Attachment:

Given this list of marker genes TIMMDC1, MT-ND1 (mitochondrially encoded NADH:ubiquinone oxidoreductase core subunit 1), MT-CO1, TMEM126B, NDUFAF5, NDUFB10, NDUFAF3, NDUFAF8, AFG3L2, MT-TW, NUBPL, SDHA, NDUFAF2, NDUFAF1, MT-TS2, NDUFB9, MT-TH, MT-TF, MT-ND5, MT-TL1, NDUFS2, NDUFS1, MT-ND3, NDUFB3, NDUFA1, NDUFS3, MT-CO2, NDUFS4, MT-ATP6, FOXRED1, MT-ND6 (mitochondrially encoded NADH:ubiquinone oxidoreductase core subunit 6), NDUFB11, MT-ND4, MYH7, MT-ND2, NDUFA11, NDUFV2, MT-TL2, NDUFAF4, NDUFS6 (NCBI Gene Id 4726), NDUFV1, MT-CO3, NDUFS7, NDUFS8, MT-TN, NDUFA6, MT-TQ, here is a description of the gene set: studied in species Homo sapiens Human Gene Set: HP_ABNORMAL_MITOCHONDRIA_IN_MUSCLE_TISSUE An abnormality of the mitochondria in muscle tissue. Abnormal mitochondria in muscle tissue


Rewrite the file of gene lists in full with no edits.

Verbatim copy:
Given this list of marker genes TIMMDC1, MT-ND1 (mitochondrially encoded NADH:ubiquinone oxidoreductase core subunit 1), MT-CO1, TMEM126B, NDUFAF5, NDUFB10, NDUFAF3, NDUFAF8, AFG3L2, MT-TW, NUBPL, SDHA, NDUFAF2, NDUFAF1, MT-TS2, NDUFB9, MT-TH, MT-TF, MT-ND5, MT-TL1, NDUFS2, NDUFS1, MT-ND3, NDUFB3, NDUFA1, NDUFS3, MT-CO2, NDUFS4, MT-ATP6, FOXRED1, MT-ND6 (mitochondrially encoded NADH:ubiquinone oxidoreductase core subunit 6), NDUFB11, MT-ND4, MYH7, MT-ND2, NDUFA11, NDUFV2, MT-TL2, NDUFAF4, NDUFS6 (NCBI Gene Id 4726), NDUFV1, MT-CO3, NDUFS7, NDUFS8, MT-TN, NDUFA6, MT-TQ, here is a description of the gene set: studied in species Homo sapiens Human Gene Set: HP_ABNORMAL_MITOCHONDRIA_IN_MUSCLE_TISSUE An abnormality of the mitochondria in muscle tissue. Abnormal mitochondria in muscle tissue